It’s not a perfect system, but it works pretty well.

Another angle of the same issue is when writers invent genres, or wildly mix-n-match hoping to make a custom label that fits. Your story may be sci-fi with a ghost detective, but that doesn’t make Paranormal Sci-Fi Mystery Thriller a legitimate genre. Keep it simple. Choose one that fits and run with it.

So here’s a simple rule of thumb: If it’s not a shelf/section at the bookstore, it’s not a widely recognized category. If it’s not in a widely recognized category, your book is going to be hard to place. If it’s going to be hard to place, an agent or editor is unlikely to take it on. Work the system before you try to blow it down.


Get to Know: Microsoft Word

I read lots of manuscripts. Dozens. Hundreds. Possibly even in the thousands by now. And I’d venture to say they are all in Microsoft Word. However, not everyone has a handle on the ins-and-outs of this marvelous software. It’s been around for a long, long time now, so really, there’s no time like the present!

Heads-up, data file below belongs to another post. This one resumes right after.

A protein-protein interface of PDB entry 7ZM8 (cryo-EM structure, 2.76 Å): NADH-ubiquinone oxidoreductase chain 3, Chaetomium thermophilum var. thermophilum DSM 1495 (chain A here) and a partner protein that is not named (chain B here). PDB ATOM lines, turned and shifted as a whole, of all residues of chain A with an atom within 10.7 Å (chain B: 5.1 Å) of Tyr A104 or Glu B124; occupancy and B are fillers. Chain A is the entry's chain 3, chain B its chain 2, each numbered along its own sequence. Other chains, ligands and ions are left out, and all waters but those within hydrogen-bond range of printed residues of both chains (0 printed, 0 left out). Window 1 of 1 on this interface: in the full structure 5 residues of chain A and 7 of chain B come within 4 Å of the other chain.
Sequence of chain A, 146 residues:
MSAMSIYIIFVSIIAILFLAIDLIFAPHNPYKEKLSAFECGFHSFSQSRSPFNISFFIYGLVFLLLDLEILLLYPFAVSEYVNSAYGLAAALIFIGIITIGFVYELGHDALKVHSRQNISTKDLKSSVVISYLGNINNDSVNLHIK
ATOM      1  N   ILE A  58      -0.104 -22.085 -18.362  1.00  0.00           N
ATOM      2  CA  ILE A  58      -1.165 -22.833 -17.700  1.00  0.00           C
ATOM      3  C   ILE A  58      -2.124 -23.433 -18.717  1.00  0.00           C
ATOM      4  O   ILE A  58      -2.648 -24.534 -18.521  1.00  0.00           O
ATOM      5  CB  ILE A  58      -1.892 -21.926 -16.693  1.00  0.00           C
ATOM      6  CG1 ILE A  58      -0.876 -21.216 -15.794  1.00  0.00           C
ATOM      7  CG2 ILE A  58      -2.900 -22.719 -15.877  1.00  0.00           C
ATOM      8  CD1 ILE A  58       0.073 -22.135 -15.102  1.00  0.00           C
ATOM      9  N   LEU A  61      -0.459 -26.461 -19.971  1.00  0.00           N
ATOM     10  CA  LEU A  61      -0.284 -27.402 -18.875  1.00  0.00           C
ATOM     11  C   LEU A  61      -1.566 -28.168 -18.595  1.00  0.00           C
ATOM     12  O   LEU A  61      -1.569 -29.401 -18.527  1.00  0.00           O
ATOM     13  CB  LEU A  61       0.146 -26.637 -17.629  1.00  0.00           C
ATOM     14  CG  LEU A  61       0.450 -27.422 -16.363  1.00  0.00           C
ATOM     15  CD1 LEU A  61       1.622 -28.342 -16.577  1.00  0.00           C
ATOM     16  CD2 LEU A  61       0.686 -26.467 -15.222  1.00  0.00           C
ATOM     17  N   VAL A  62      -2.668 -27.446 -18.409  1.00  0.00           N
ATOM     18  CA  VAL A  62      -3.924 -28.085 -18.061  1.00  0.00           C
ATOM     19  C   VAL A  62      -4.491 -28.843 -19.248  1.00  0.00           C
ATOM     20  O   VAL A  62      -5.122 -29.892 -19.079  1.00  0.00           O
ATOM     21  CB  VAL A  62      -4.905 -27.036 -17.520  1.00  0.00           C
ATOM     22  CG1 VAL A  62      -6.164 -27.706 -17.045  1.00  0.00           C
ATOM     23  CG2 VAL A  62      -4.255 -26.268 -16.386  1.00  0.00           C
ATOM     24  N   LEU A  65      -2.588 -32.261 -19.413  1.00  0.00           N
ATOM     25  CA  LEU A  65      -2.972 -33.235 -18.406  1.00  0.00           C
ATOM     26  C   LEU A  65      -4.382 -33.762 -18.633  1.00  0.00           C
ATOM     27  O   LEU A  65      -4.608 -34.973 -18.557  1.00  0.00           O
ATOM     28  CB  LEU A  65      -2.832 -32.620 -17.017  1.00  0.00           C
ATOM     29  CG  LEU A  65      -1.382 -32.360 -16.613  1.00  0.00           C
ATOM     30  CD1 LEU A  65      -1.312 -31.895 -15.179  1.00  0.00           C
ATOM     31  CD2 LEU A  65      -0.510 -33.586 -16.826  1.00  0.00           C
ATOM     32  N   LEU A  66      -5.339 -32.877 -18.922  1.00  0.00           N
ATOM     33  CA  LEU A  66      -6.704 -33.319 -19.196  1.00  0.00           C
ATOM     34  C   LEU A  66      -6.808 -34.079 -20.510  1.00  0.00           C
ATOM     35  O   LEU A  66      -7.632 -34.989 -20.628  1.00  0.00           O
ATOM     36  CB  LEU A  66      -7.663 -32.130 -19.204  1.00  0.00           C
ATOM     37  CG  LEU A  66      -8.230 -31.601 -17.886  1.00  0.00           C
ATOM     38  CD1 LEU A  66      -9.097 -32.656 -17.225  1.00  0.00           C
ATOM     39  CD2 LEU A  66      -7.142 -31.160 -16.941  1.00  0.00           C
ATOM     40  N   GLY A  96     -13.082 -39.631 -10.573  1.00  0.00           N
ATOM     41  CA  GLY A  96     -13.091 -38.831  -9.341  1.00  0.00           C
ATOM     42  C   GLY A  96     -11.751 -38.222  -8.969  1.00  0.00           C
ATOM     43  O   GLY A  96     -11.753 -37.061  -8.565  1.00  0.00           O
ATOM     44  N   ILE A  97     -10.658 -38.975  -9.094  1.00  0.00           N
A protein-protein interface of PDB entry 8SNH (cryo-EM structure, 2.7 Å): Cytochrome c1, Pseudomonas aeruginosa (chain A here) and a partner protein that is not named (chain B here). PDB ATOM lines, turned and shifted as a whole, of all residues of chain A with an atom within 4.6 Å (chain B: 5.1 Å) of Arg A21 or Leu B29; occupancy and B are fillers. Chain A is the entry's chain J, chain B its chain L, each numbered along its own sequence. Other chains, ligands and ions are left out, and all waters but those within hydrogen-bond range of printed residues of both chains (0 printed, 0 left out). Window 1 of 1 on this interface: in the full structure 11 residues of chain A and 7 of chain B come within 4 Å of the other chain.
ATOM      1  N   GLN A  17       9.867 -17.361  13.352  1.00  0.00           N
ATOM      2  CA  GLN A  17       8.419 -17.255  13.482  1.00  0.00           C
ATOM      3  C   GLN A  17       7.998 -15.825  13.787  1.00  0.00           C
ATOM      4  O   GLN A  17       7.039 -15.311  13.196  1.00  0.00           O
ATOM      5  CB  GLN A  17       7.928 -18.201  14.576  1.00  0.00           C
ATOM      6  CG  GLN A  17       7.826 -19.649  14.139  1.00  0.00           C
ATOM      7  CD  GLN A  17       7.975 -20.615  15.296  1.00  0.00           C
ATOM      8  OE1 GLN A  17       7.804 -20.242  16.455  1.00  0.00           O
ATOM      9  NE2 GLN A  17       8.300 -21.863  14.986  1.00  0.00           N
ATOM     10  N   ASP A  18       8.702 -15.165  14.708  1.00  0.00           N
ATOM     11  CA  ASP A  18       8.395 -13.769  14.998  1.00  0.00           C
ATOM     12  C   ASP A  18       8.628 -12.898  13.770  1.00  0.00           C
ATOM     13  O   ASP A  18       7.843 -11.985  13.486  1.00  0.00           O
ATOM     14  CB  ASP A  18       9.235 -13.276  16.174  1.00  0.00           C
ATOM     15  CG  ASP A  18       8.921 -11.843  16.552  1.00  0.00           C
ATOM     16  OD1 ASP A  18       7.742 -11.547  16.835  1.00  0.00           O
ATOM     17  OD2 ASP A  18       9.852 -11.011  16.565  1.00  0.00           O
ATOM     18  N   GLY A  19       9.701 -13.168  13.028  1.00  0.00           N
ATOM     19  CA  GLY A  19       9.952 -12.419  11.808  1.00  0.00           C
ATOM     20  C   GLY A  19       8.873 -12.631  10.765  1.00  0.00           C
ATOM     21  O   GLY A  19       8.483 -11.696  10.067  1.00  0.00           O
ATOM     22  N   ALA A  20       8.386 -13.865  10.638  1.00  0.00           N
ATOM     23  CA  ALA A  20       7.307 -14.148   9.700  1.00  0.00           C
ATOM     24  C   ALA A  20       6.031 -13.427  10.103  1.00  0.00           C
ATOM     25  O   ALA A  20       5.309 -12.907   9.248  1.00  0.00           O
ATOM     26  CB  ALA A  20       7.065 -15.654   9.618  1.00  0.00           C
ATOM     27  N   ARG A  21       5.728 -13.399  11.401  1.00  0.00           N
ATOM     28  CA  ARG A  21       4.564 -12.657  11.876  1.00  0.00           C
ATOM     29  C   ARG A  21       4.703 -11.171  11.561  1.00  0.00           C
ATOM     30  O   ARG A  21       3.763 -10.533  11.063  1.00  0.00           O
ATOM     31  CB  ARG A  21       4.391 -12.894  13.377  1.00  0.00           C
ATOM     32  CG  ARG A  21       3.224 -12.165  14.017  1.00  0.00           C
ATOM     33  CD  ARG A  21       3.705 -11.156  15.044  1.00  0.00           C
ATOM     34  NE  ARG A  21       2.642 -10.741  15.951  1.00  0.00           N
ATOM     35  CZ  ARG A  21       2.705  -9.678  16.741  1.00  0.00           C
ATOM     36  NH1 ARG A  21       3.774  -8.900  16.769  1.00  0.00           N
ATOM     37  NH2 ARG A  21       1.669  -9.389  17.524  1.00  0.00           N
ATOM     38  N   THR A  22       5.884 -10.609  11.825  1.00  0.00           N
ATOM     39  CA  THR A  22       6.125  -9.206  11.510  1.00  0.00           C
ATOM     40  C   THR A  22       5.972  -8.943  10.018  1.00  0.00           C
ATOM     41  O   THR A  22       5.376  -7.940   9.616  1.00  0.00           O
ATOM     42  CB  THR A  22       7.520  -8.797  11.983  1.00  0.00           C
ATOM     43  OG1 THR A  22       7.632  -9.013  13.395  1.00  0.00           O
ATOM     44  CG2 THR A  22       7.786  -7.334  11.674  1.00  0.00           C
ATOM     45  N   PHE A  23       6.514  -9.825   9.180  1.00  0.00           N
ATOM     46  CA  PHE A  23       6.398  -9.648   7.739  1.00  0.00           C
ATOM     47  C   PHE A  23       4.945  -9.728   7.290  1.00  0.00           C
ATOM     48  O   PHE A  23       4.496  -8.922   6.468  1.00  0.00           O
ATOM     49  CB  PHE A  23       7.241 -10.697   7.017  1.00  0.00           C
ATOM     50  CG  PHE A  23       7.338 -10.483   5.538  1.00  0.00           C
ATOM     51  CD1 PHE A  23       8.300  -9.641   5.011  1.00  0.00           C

When I’m critiquing or sending notes, I use track changes. That’s not necessarily the norm. Many editors still prefer to edit with a pencil and actual paper. I’m firmly in the “whatever works for you” camp. But when I’m working with a manuscript, there are certain formatting things that are standard, and really easy to use and learn, and very frustrating when they are not in place. This isn’t going to be a tutorial, because YouTube is littered with them. It’s a heads up on what you can do to make your editor and agent and critique partner’s lives easier.

First up, page numbers. So many people insert these manually. That must take forever, especially when you get past page ten! But moreover, when I’m looking at your page, they may not fall the same way they do on your screen. If I change the font, or the size of the font, all of the page numbers are suddenly on the wrong pages, or in the middle of the page. This way is a thousand times easier, and stays consistent.

Headers and footers work basically the same way as page numbers.

PS (or mid-post script?): Pippin and loads of other agencies’ submissions policies ask that you copy and paste your ms into the body of an email. Don’t worry about page numbers and headers when you do that. They don’t matter until we request an actual document from you.

I once edited a manuscript that was manually double-spaced. That was a formatting nightmare. Don’t do that, please. Try it this way.